|Oracle8i Supplied PL/SQL Packages Reference
Release 2 (8.1.6)
Part Number A76936-01
UTL_FILE package lets your PL/SQL programs read and write operating system (OS) text files. It provides a restricted version of standard OS stream file input/output (I/O).
The file I/O capabilities are similar to those of the standard operating system stream file I/O (
CLOSE), with some limitations. For example, call the
FOPEN function to return a file handle, which you then use in subsequent calls to
PUT to perform stream I/O to a file. When you are done performing I/O on the file, call
FCLOSE to complete any output and to free any resources associated with the file.
The PL/SQL file I/O feature is available for both client side and server side PL/SQL. The client implementation (text I/O) is subject to normal operating system file permission checking, and it does not need any additional security constraints. However, the server implementation might be running in a privileged mode, and will need additional security restrictions that limit the power of this feature.
Server security for PL/SQL file I/O consists of a restriction on the directories that can be accessed. Accessible directories must be specified in the instance parameter initialization file (
Specify the accessible directories for the
UTL_FILE functions in the initialization file using the
UTL_FILE_DIR parameter. For example:
If the initialization file for the instance contains the line UTL_FILE_DIR = /usr/jsmith/my_app, then the directory /usr/jsmith/my_app is accessible to the
FOPEN function. Note that a directory named /usr/jsmith/My_App would not be accessible on case-sensitive operating systems.
The parameter specification
UTL_FILE_DIR = * has a special meaning. This entry turns off directory access checking, and it makes any directory accessible to the
The '*' option should be used with great caution. Oracle does not recommend that you use this option in production systems. Also, do not include '.' (the current directory for UNIX) in the accessible directories list.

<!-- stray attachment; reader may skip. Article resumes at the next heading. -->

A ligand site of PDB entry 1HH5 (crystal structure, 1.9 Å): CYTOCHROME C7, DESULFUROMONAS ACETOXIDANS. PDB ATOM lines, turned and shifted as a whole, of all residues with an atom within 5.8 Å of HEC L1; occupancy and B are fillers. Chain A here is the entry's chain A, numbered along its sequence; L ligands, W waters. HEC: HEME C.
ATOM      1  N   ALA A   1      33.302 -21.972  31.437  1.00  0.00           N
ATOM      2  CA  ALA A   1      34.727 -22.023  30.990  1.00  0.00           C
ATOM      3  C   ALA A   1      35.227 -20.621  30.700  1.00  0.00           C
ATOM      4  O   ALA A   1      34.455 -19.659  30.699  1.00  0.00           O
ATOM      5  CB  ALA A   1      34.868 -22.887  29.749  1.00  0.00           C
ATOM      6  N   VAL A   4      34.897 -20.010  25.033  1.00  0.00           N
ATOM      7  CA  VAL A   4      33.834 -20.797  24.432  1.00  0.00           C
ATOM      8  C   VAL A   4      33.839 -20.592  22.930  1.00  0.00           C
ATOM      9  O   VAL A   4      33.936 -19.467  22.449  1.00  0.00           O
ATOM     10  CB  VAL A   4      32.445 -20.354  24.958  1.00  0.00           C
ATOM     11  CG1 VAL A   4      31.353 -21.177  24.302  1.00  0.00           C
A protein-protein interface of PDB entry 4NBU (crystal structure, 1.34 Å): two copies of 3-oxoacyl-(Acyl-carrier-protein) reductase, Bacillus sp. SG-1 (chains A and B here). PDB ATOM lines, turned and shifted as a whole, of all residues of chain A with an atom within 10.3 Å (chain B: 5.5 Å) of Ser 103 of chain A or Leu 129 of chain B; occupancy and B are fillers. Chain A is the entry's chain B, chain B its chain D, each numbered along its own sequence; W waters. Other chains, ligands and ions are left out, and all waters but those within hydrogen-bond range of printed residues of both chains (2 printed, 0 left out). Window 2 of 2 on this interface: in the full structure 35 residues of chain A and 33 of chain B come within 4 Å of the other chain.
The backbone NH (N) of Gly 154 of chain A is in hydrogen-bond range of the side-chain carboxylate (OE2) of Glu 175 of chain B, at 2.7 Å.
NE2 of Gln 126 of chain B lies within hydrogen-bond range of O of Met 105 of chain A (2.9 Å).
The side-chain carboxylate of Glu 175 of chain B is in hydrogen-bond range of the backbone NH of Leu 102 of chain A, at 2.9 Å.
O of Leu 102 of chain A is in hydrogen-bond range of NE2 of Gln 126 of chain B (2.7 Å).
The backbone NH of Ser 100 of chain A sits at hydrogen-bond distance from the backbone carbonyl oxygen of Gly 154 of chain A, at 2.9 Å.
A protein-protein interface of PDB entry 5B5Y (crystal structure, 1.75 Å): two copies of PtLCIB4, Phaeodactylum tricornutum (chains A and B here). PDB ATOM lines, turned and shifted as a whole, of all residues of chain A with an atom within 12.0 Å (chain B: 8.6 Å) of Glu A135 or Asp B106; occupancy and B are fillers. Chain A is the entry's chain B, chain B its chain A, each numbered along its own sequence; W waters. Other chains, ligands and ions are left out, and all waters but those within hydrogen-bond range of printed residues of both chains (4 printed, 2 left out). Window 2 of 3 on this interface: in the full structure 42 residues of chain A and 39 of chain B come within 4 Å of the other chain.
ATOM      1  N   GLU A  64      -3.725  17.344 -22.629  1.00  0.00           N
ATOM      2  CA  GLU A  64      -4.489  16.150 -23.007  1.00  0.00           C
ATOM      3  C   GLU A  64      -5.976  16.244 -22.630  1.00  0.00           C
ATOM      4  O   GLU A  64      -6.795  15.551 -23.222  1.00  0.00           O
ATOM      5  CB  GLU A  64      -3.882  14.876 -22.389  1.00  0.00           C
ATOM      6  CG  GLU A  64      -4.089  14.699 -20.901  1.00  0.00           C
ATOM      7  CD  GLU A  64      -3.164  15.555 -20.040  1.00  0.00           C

To ensure security on file systems that enable symbolic links, users must not be allowed WRITE permission to directories accessible by PL/SQL file I/O functions. The symbolic links and PL/SQL file I/O could be used to circumvent normal operating system permission checking and allow users read/write access to directories to which they would not otherwise have access.
On UNIX systems, a file created by the
FOPEN function has as its owner the owner of the shadow process running the instance. In the normal case, this owner is oracle. Files created using
FOPEN are always writable and readable using the
UTL_FILE subprograms, but non-privileged users who need to read these files outside of PL/SQL might nned their system administrator to give them access.
If the parameter initialization file contains only:
Then, the following file locations and filenames are valid:
But, the following file locations and filename are invalid:
FILE LOCATION FILENAME /appl/gl/log/backup L10324.log # subdirectory /APPL/gl/log L10324.log # uppercase /appl/gl/log backup/L10324.log # dir in name /usr/tmp T10324.tmp # not in INIT.ORA
The contents of
FILE_TYPE are private to the
UTL_FILE package. Users of the package should not reference or change components of this record.
File location or filename was invalid.
File handle was invalid.
File could not be opened or operated on as requested.
Operating system error occurred during the read operation.
Operating system error occurred during the write operation.
Unspecified PL/SQL error.
In addition to these package exceptions, procedures in
UTL_FILE can also raise predefined PL/SQL exceptions such as